Monday, October 29, 2007


Our dear neighbor and friend Jinne died this morning. She has been on hospice for awhile, so it wasn't unexpected. The most difficult part has been watching her decline. When we moved into cohousing 2 years ago, Jinne was spry. Always going out to the theater, always traveling. When she started to get sicker, the doctors told her that she might live longer if she moved to sea level (there isn't as much oxygen up at our altitude). She chose not to leave. She loved cohousing.

When Jinne first started to decline, I helped her out a lot. I did much of her grocery shopping (an elderly, single woman doesn't require much!), washed and rolled her snowy white hair once a week, and made a few middle-of-the-night visits when she was having problems (like an itchy rash reaction to a medication). As she got worse, other neighbors took over and eventually she had an assistant during the day that did everything.

I wish I had the words to tell you how kind Jinne was. She loved to sit out on her porch and watch the children play. Even when she needed to be carried, she still would sit and watch. Or sometimes stand inside and watch. And Jinne always had the best Halloween treats. Last year she took a picture with every child that came to her door trick-or-treating. We are certainly going to miss her.
Edited to add: Help! Kate just asked me "Why did Jinne die?" and I didn't know what to say! (I should have been preparing for this...) Any advice? Any books you recommend?


Geggie said...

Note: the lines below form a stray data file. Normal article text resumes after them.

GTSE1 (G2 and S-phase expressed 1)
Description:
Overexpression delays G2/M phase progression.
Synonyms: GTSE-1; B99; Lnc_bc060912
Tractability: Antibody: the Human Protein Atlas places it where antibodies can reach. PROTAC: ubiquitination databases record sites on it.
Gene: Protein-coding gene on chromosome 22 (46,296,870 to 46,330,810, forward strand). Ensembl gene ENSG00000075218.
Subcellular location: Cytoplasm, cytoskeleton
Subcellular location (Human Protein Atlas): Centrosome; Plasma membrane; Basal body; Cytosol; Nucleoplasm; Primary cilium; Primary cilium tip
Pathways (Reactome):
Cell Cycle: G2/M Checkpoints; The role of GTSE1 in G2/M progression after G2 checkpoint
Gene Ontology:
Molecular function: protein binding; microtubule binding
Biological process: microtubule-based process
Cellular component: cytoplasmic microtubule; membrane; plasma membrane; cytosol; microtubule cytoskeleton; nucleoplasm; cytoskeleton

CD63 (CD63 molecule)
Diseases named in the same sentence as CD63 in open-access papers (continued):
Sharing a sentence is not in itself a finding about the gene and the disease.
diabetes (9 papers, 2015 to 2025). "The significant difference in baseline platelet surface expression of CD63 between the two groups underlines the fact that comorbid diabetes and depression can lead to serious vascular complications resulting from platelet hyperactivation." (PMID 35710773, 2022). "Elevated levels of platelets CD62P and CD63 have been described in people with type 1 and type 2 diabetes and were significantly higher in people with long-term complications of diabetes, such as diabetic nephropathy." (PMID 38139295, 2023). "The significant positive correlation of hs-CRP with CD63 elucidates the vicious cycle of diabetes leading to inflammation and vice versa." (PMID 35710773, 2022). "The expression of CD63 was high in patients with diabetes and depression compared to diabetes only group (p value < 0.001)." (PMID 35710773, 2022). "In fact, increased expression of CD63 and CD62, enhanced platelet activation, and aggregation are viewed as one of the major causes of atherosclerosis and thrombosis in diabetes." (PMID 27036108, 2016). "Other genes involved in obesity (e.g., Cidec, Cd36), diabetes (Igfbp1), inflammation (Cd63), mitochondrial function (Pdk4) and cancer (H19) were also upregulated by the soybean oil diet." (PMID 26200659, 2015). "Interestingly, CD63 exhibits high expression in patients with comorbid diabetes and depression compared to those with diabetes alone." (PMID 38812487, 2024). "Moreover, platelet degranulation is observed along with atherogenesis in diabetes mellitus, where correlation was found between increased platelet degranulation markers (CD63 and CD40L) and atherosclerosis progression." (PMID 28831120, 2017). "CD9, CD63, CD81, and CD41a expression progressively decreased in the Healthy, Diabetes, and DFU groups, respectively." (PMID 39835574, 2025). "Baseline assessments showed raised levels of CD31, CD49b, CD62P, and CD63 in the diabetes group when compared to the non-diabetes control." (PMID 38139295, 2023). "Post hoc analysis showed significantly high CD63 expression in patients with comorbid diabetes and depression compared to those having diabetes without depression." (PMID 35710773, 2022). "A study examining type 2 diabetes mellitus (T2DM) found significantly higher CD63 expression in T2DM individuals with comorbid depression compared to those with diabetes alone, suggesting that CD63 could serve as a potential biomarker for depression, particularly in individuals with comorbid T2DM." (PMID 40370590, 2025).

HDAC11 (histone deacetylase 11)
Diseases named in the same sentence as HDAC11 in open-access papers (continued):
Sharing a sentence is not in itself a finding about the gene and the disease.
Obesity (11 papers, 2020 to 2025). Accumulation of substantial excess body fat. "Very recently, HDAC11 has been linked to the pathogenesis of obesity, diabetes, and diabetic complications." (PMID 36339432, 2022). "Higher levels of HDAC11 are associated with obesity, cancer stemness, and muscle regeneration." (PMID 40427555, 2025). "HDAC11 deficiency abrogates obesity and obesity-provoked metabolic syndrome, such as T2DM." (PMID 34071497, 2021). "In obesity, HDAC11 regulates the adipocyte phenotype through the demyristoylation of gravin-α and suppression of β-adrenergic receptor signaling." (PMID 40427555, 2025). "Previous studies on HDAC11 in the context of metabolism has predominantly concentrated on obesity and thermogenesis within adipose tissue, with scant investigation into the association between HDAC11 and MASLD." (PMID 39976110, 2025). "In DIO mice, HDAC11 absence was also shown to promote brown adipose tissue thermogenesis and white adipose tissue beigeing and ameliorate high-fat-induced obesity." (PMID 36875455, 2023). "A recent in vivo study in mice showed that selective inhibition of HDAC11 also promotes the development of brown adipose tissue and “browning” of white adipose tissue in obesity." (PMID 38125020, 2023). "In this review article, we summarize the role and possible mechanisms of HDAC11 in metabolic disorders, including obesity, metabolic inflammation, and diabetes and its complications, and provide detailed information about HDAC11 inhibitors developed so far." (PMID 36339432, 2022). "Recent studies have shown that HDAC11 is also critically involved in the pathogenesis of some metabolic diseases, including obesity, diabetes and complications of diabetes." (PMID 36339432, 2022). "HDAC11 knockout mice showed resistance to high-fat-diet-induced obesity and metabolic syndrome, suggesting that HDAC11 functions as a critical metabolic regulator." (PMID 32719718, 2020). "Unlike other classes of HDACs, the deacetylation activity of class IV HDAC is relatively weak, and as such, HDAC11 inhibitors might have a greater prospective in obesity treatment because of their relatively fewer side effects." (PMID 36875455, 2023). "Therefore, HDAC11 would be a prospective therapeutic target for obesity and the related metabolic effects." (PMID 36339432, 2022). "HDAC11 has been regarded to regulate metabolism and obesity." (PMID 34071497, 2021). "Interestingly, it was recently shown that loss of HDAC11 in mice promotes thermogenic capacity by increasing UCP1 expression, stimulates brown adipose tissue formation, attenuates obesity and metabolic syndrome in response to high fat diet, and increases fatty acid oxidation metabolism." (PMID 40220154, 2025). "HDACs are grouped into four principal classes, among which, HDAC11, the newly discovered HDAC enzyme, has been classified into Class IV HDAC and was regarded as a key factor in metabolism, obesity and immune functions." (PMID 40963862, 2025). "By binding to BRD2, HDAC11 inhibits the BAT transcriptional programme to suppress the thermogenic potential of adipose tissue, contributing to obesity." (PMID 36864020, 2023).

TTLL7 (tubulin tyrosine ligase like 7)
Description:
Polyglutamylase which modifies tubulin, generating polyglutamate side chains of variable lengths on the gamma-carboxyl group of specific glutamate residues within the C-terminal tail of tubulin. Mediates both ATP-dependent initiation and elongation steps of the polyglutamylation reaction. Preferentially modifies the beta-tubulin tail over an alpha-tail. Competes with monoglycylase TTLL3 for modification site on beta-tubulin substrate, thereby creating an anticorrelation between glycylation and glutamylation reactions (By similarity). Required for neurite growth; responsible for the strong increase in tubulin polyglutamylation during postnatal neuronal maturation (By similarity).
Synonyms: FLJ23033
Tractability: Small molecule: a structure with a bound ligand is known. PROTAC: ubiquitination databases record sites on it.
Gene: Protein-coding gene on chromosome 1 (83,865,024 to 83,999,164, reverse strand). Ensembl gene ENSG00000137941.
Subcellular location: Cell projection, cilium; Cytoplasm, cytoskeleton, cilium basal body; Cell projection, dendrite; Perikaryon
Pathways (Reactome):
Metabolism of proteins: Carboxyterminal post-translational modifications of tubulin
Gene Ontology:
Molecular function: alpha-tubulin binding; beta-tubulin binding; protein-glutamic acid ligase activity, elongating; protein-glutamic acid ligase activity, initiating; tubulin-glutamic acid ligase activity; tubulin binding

First, my prayers are with you and I'm truly sorr for your loss.

Second, yikes! I don't have kids, so I have no idea. But, I think I'd go with the philosophy of honesty. Jinne was very sick (not the kind of sick that Kate ever gets, much sicker) and she was very old (way older than mommy & daddy) and she had a very full and happy life, but her life here on earth was getting harder and harder and it was hard for her to be happy here so she went to...I don't know what your beliefs are, but I think you could insert just about anything here.

Good luck with that!

Marie Green said...

The Next Place by Warren Hansen is beautiful for all ages. (It's a picture book.) Also, if you go into a bookstore, they should be able to guide you to other books.

I would answer her questions honestly- and remember to answer simply what she is asking. "Her body was sick and got worn out" "She went to be in heaven and will watch over us now" etc.

So sorry to hear about your loss. Good luck!

Penny said...

I am sorry :(

I think I'd answer Kate's questions with something like "Sometimes our bodies get so worn out that they have to stop working. It's very sad for us, but Jinne can be happy now because she doesn't have any pain anymore." Obviously it depends if you want to talk about an afterlife etc but as a Christian I'd obviously insert something about heaven and happiness etc etc.

Stacy said...

We just got a book from the library called Lifetimes by Bryon Mellonie. We haven't had anyone close to us die, but my son was asking some questions so I thought I would see what's out there. This book was one of the simplest but also touching.

I agree with the other people who commented that to be honest and succinct, and to speak from your heart, is the best approach.

Crunchy Domestic Goddess said...

i'm so sorry for your loss, kristen. she sounds like she was an amazing woman.

i would have been stumbling right there with you. ava has been asking us about death lately too and we really need to figure out how to handle it.


Emily the Great and Terrible said...

Nana Upstairs and Nana Downstairs by Tomie De Paola is one I recommend. I haven't read it for a while, but as I recall it about a little boy whose grandmother lives with him until she passes away.

I'm sorry about your friend, but glad she isn't suffering any more.